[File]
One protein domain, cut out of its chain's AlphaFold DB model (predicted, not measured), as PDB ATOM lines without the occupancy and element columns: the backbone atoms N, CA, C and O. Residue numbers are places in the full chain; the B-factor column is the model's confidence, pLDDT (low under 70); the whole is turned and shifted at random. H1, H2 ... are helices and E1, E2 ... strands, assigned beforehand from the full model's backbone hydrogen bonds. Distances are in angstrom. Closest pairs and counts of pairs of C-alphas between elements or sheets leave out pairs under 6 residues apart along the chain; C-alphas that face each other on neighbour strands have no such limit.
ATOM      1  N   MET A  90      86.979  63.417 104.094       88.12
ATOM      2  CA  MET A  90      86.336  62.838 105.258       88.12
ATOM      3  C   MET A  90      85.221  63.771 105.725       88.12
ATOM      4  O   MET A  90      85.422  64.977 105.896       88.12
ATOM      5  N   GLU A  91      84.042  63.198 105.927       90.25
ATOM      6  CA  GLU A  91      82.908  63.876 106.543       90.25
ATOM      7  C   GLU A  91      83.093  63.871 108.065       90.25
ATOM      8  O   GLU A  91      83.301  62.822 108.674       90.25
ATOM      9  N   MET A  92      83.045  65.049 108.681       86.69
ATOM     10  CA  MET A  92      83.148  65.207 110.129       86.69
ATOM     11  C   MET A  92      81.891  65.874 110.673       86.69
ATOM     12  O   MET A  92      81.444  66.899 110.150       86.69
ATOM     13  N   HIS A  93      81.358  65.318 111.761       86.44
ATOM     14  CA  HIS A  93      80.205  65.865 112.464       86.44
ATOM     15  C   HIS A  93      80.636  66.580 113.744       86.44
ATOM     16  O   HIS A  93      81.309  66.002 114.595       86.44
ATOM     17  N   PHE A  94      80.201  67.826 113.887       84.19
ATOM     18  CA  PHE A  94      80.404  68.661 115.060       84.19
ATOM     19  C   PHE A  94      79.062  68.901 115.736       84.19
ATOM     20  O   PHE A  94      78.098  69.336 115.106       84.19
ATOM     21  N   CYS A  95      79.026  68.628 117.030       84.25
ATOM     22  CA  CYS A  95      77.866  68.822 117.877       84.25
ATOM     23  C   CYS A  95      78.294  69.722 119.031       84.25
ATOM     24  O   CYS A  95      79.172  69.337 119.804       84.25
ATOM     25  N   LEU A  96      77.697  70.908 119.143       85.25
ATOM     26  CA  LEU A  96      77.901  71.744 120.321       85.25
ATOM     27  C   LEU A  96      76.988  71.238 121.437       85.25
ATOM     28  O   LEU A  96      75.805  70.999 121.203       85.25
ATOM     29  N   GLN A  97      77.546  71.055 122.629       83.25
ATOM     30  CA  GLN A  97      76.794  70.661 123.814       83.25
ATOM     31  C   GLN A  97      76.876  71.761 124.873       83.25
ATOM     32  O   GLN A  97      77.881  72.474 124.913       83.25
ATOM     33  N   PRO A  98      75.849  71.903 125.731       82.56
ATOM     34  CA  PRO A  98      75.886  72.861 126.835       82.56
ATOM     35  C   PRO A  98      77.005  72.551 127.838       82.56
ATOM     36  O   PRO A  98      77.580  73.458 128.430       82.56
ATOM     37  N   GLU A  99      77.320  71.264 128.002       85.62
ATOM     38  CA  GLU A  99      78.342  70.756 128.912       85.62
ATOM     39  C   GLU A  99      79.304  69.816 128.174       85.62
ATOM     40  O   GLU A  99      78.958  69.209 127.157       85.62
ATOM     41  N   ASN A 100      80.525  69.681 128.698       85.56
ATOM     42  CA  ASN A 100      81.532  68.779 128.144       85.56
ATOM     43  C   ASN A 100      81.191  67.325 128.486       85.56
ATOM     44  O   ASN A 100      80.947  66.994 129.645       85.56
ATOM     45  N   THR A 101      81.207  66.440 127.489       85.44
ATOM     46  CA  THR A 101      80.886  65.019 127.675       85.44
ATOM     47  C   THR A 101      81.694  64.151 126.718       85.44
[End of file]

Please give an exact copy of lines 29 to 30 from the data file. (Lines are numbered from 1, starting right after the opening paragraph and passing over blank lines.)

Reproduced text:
ATOM     29  N   GLN A  97      77.546  71.055 122.629       83.25
ATOM     30  CA  GLN A  97      76.794  70.661 123.814       83.25